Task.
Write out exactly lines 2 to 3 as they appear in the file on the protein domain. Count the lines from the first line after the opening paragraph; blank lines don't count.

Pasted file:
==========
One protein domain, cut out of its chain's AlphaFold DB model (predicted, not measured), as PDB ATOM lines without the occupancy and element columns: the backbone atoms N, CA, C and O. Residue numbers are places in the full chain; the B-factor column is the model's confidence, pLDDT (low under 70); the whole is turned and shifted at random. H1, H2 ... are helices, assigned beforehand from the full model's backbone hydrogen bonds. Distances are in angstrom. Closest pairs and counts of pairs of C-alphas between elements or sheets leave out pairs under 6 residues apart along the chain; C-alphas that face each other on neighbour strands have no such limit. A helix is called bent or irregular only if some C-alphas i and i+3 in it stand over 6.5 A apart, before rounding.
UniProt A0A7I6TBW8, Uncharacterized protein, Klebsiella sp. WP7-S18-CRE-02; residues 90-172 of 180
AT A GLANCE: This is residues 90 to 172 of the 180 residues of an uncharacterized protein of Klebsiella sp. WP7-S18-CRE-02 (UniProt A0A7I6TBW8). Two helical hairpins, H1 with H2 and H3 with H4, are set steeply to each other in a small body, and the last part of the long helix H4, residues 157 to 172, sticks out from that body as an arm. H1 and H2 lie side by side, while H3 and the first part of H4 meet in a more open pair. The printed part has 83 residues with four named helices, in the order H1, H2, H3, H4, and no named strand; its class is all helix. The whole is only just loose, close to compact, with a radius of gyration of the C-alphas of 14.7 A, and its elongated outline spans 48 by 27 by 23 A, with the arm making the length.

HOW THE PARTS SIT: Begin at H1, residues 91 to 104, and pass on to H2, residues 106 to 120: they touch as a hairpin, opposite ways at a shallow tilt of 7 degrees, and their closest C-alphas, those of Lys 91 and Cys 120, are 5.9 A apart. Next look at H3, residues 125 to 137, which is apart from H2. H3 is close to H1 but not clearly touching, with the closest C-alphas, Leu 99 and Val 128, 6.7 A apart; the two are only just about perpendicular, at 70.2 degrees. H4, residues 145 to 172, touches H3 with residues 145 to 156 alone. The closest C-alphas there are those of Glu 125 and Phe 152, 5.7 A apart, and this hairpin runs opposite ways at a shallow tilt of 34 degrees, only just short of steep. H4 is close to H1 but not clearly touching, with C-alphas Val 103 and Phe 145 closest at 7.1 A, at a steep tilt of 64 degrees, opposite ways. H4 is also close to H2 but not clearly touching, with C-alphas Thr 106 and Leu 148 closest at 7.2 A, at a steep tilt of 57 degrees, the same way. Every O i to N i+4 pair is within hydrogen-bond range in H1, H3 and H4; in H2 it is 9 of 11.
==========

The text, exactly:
AT A GLANCE: This is residues 90 to 172 of the 180 residues of an uncharacterized protein of Klebsiella sp. WP7-S18-CRE-02 (UniProt A0A7I6TBW8). Two helical hairpins, H1 with H2 and H3 with H4, are set steeply to each other in a small body, and the last part of the long helix H4, residues 157 to 172, sticks out from that body as an arm. H1 and H2 lie side by side, while H3 and the first part of H4 meet in a more open pair. The printed part has 83 residues with four named helices, in the order H1, H2, H3, H4, and no named strand; its class is all helix. The whole is only just loose, close to compact, with a radius of gyration of the C-alphas of 14.7 A, and its elongated outline spans 48 by 27 by 23 A, with the arm making the length.

HOW THE PARTS SIT: Begin at H1, residues 91 to 104, and pass on to H2, residues 106 to 120: they touch as a hairpin, opposite ways at a shallow tilt of 7 degrees, and their closest C-alphas, those of Lys 91 and Cys 120, are 5.9 A apart. Next look at H3, residues 125 to 137, which is apart from H2. H3 is close to H1 but not clearly touching, with the closest C-alphas, Leu 99 and Val 128, 6.7 A apart; the two are only just about perpendicular, at 70.2 degrees. H4, residues 145 to 172, touches H3 with residues 145 to 156 alone. The closest C-alphas there are those of Glu 125 and Phe 152, 5.7 A apart, and this hairpin runs opposite ways at a shallow tilt of 34 degrees, only just short of steep. H4 is close to H1 but not clearly touching, with C-alphas Val 103 and Phe 145 closest at 7.1 A, at a steep tilt of 64 degrees, opposite ways. H4 is also close to H2 but not clearly touching, with C-alphas Thr 106 and Leu 148 closest at 7.2 A, at a steep tilt of 57 degrees, the same way. Every O i to N i+4 pair is within hydrogen-bond range in H1, H3 and H4; in H2 it is 9 of 11.